Background Medical abortion provided via telemedicine is becoming more widely available, potentially decreasing travel time for in-person abortion evaluation.
Methods We conducted a retrospective chart review of all outpatient medical abortions from October 2016 through December 2019 at our academic medical centre in Portland, Oregon, USA. Using mifepristone administration logs, we identified patients who underwent abortion via direct-to-patient telemedicine or in clinic. Both groups had pre-abortion ultrasound examination. We extracted patient characteristics and geographic data to compare travel distance to clinic, ultrasound facility, and nearest advertised abortion clinic. We compared time from first contact until mifepristone ingestion and gestational age at mifepristone ingestion.
Results Median distance from mailing address to clinic for 80 telemedicine and 124 clinic medical abortions was 95 (range 4–377) and 12 (range 0–184) miles (p<0.01). Distance travelled to ultrasound facility was shorter for telemedicine patients (median 7 miles, range 0–150 vs 12 miles, range 0–184; p<0.01) excluding outliers >200 miles. Distance to nearest advertised abortion clinic was equal between groups (median 7 miles, p=0.4). Time to mifepristone administration (ingestion) was longer (11 vs 6 days; p<0.01) and median gestational age was higher (49 vs 44 days; p=0.01) for telemedicine.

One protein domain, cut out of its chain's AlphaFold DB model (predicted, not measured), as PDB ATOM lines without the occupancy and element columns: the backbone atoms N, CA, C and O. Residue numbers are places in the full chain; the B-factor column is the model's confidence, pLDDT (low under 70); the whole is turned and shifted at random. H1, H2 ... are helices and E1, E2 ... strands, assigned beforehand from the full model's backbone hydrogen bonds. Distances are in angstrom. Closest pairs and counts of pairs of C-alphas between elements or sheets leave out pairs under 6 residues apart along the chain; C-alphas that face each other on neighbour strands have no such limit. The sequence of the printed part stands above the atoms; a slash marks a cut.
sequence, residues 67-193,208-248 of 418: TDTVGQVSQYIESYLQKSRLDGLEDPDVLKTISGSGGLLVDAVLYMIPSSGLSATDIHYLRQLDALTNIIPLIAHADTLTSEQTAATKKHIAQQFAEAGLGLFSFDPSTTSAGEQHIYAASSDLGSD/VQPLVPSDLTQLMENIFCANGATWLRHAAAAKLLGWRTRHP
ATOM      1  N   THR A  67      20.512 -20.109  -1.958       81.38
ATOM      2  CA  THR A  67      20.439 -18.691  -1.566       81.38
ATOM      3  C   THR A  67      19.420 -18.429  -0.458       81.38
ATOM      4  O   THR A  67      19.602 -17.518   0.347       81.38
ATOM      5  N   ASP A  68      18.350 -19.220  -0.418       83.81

Conclusions Telemedicine increases the reach of abortion providers and provides care to more geographically distant patients. Patients chose telemedicine abortion even when they had an equidistant option, suggesting that patients value telemedicine for reasons other than geographic convenience. This telemedicine delivery model that included ultrasound testing prior to abortion resulted in up to a 5-day delay in abortion initiation, which was not clinically significant.
Data availability statement
Limited data are available upon request.
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Contributors KMB conceived the study idea, drafted the protocol, collected data, analysed data and drafted the majority of the manuscript. UD participated in data collection and manuscript editing. ER participated in protocol design and manuscript preparation. MKB participated in protocol development, data collection, data analysis and manuscript preparation.
Funding The authors have not declared a specific grant for this research from any funding agency in the public, commercial or not-for-profit sectors.
Competing interests ER is employed by Gynuity Health Projects, the TelAbortion Study sponsor. MKB is the principal investigator of the TelAbortion Study at Oregon Health & Science University.
Patient and public involvement Patients and/or the public were not involved in the design, or conduct, or reporting, or dissemination plans of this research.
Provenance and peer review Not commissioned; externally peer reviewed.
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